The School Board will make a final decision at their meeting on December 16. They directed staff to find a way to reduce asynchronous learning in 7th graders and up.
The Board also agreed to hire a firm that can provide temporary bus drivers to provide extra trips to get students to school. COVID restrictions limit capacity to 20 students and assistant director for pupil transit Sherry Eubanks said the additional drivers are required to make sure everyone can get to school.
“We currently are using every driver we have to drive the students that we are transporting right now, so without extra help, even getting the 383 students to school is going to be a struggle,” Eubanks said.
The Board approved a process through which a contract will be worked out for the temporary drivers.
A volunteer group of computer programmers and technical experts will hold an information session tomorrow to find out more about what projects it can work on to benefit the greater Charlottesville community. Jonathan Kropko is the volunteer lead with Code for Charlottesville.
“Code for Charlottesville is a local chapter of Code for America which is a national network of groups that begin volunteers with tech or data or code or design or research skills to work on a project for a community partner,” Kropko said.
So far, Code for Charlottesville has worked on projects for the Legal Aid Justice Center, the Charlottesville Fire Department and the Charlottesville Office of Human Rights. To find new partners and volunteers, they are holding a work session tomorrow at 4 p.m for people who want to be part of the leadership team.
Kropko said the goal of the session is to listen to what the community wants.
“There’s a huge movement in the tech industry, the phrase they use is social good and I want to put that in quotes,” Kropko said. “Because a lot of time when they talk about the tech for the social good, it’s not really doing anything good for society. A lot of time these projects fizzle out without doing anything useful.”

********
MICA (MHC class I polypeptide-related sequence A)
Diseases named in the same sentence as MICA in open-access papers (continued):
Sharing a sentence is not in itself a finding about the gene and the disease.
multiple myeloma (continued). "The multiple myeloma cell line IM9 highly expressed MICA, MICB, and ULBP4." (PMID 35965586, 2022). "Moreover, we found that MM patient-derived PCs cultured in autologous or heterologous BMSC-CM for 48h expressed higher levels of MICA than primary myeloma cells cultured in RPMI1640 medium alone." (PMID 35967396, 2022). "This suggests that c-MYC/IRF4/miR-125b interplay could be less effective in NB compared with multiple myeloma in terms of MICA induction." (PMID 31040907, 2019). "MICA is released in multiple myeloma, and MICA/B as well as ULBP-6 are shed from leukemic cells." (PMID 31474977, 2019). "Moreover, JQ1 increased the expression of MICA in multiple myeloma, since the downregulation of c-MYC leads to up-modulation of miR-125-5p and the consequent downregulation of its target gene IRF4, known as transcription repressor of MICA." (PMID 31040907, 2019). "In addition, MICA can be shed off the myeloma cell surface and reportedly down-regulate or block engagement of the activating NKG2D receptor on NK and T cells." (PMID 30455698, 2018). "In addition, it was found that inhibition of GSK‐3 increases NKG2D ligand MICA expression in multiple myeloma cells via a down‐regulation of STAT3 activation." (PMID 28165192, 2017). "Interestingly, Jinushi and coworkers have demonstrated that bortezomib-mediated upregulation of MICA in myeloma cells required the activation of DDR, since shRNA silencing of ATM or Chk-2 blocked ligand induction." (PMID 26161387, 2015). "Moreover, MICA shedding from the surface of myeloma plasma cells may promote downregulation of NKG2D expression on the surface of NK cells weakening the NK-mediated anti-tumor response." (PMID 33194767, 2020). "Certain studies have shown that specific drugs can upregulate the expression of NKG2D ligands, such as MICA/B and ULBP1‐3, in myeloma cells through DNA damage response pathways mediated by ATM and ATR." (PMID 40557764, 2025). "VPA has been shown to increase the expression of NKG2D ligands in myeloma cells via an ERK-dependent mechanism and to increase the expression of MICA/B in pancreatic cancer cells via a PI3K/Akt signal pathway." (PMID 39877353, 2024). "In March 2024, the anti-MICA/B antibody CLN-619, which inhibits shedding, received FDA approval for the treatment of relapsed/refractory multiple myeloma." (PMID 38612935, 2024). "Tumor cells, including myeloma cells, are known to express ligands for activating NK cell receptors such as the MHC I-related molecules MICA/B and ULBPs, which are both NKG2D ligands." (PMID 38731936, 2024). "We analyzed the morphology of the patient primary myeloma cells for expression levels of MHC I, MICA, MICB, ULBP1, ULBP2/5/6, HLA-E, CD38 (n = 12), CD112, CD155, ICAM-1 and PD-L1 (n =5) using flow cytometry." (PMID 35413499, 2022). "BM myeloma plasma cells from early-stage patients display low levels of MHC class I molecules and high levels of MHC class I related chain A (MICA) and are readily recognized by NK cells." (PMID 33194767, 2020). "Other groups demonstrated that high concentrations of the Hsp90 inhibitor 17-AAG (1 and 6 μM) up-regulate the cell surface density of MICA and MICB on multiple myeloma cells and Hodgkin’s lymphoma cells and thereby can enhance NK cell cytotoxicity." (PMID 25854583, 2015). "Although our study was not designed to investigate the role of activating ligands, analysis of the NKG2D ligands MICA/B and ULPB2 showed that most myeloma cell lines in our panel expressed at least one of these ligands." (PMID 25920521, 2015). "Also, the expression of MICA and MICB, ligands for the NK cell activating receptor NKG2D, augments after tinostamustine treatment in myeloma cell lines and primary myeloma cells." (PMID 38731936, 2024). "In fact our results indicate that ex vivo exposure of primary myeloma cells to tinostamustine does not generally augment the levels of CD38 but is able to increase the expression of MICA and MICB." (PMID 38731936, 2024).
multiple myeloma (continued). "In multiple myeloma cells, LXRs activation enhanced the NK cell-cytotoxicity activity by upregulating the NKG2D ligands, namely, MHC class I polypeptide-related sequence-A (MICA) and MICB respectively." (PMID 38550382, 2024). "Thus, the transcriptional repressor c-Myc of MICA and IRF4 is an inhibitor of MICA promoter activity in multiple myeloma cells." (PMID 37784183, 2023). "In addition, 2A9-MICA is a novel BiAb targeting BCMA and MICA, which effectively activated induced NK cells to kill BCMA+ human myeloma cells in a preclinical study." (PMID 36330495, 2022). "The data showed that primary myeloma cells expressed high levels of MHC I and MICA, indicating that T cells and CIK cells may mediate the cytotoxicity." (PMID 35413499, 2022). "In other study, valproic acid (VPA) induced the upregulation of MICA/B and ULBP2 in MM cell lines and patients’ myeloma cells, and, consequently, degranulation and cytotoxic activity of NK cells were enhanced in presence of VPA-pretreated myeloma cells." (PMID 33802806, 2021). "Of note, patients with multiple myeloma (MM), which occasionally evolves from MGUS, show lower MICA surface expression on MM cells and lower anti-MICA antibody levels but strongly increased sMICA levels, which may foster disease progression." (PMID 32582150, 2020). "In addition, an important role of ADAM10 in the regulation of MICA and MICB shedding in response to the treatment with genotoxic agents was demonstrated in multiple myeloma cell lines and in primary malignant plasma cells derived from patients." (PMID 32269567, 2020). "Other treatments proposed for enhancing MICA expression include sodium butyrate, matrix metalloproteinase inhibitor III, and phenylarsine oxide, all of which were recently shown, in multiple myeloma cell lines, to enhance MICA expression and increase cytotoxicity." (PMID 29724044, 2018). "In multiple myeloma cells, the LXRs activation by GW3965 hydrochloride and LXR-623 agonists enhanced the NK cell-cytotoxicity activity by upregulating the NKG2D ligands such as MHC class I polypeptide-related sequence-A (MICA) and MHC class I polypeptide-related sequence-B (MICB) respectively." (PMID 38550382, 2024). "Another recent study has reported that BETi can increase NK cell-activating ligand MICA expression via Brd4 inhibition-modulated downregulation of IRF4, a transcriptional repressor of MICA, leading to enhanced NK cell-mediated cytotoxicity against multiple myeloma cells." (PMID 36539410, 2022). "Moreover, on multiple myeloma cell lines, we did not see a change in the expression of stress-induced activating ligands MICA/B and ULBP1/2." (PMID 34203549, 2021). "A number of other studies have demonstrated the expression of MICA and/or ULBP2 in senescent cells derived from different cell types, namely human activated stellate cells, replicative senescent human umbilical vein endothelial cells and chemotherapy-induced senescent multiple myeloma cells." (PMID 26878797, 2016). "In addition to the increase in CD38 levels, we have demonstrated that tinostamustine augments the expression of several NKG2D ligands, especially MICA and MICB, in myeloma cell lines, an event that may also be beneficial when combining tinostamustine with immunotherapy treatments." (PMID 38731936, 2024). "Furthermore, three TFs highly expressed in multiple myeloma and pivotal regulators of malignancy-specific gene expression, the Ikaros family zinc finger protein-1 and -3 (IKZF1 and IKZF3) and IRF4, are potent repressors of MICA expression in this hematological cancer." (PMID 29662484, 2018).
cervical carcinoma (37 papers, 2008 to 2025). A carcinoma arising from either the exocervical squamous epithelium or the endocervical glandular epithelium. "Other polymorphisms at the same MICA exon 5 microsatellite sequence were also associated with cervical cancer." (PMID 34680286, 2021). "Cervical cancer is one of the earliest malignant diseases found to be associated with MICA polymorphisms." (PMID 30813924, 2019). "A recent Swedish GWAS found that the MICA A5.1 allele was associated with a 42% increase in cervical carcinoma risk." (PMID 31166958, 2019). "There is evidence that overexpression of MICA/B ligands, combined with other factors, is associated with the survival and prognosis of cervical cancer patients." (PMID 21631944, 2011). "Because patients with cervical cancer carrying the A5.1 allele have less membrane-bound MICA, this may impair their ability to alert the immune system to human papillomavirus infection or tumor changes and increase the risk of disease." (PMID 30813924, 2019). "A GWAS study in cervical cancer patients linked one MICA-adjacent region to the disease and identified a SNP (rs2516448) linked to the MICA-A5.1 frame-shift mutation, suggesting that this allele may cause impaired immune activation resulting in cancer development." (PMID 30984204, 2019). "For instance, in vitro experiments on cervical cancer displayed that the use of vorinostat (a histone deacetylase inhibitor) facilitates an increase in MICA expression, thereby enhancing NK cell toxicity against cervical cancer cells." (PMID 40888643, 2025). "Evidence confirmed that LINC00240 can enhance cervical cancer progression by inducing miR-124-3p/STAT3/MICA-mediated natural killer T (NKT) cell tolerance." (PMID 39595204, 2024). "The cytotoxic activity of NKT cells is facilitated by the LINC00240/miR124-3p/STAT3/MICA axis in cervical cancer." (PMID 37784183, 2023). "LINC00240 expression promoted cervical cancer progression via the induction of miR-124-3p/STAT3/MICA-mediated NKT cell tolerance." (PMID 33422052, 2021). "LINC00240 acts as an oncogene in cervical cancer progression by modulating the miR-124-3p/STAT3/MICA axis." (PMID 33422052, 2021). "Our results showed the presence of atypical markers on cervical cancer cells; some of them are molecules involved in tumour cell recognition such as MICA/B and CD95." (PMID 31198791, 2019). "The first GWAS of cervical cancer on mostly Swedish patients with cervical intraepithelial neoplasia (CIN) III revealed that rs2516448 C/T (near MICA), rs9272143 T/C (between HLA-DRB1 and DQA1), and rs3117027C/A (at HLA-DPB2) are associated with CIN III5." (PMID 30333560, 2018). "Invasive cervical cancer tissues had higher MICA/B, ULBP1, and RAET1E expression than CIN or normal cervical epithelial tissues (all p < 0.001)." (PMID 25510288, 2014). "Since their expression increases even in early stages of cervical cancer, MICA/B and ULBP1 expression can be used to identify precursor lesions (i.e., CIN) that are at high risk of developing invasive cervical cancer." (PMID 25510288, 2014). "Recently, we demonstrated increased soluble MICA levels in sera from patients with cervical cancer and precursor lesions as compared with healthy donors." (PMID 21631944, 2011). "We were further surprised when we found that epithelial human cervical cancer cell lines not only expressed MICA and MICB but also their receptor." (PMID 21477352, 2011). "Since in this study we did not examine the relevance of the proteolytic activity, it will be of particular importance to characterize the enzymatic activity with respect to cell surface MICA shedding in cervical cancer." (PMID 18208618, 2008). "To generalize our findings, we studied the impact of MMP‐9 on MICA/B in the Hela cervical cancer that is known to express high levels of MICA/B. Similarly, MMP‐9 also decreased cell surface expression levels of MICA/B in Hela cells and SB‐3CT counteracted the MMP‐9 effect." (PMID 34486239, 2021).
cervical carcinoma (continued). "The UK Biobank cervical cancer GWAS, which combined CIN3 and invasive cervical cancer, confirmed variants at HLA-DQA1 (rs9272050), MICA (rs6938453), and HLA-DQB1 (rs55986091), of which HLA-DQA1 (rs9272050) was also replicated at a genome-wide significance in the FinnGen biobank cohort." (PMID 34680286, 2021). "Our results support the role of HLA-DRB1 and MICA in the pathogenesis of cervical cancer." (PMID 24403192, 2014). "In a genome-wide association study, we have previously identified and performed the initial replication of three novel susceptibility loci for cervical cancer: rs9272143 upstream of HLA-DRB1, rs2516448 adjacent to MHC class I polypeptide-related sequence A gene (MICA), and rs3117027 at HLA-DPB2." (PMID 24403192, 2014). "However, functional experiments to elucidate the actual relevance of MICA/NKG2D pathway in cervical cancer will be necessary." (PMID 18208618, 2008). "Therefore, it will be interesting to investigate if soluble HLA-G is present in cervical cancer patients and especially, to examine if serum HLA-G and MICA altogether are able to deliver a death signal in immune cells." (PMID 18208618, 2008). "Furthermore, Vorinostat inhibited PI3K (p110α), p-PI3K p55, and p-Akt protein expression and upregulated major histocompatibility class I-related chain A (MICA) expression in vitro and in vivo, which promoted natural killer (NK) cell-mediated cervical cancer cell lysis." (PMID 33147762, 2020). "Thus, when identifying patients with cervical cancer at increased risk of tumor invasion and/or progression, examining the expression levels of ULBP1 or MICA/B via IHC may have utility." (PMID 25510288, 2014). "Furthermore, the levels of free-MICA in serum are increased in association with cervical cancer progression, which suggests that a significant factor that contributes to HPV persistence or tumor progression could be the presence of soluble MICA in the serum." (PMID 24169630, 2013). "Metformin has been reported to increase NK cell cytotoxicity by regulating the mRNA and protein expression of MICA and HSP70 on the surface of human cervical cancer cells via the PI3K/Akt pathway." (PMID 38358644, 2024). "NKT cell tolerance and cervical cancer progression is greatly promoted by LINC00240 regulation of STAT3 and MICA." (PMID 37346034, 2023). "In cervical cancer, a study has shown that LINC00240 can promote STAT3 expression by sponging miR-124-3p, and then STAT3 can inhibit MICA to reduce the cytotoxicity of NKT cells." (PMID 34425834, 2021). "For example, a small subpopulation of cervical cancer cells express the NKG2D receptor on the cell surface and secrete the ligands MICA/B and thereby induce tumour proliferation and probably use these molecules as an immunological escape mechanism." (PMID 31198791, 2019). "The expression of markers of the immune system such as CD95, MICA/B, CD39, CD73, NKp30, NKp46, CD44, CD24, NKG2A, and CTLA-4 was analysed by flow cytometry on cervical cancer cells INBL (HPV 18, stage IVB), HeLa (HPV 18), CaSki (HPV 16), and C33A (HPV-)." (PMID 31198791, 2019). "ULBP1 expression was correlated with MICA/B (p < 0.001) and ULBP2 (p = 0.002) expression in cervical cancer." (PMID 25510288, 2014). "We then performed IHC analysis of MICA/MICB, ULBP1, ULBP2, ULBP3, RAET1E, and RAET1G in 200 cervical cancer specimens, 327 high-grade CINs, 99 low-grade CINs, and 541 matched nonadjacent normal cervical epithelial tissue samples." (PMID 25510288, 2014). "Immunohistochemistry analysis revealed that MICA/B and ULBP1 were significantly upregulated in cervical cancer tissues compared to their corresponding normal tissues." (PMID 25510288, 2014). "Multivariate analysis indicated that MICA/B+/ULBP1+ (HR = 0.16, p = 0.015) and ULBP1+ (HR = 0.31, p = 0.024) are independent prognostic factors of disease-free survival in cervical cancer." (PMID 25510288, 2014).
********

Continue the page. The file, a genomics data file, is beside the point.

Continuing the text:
Kropko said the goal of the information session is to try to come up with useful projects. He said that starts by recruiting volunteers.
“You have to do a good job with organizing so that people know what they are working on and what the goals are,” Kropko said. “And you have to do a really good job communicating with your partner in the community.
The Code for Charlottesville MeetUp begins tomorrow at 4 p.m. for people interested in civic tech. Register here.
The Virginia Festival of the Book has announced it will hold next year’s literary celebration in a virtual capacity. The 27th annual festival will take place virtually from March 13 to March 26.
“All virtual events are free and purchasing participating authors’ books is encouraged but not required,” reads the announcement on the Virginia Humanities website.
Since April, the Virginia Festival of the Book has been holding online events called Shelf Life and they say they have had more than 22,000 viewers.
Today in meetings, the Charlottesville City Council will hold a budget work session at 1 p.m. and are expected to make some decisions on the capital improvement program. Last week they were asked to either make cuts or give consent to a plan to fully utilize all of the city’s borrowing capacity. The draft affordable housing plan calls for $10 million in spending every year for ten years. There’s a multimillion dollar project to create a new streetscape for West Main. There’s a long-running request from the schools to reconfigure the middle schools. And on Monday, they were told they’d need to spend up to $4 million to build a roundabout to calm down traffic on 5th Street. I’ll be producing a story on that to let you know what happens.
Tonight at 7 pm, Live Arts will hold another Coffeehouse. These are a series of musical acts from local artists. There are musical performances by Rob Craighurst, Courtney Jacobs, Tanya Kae, Joshua Tucker and more. This is available for free on their YouTube channel, but they are asking people consider paying what they can. Learn more on the Live Arts website.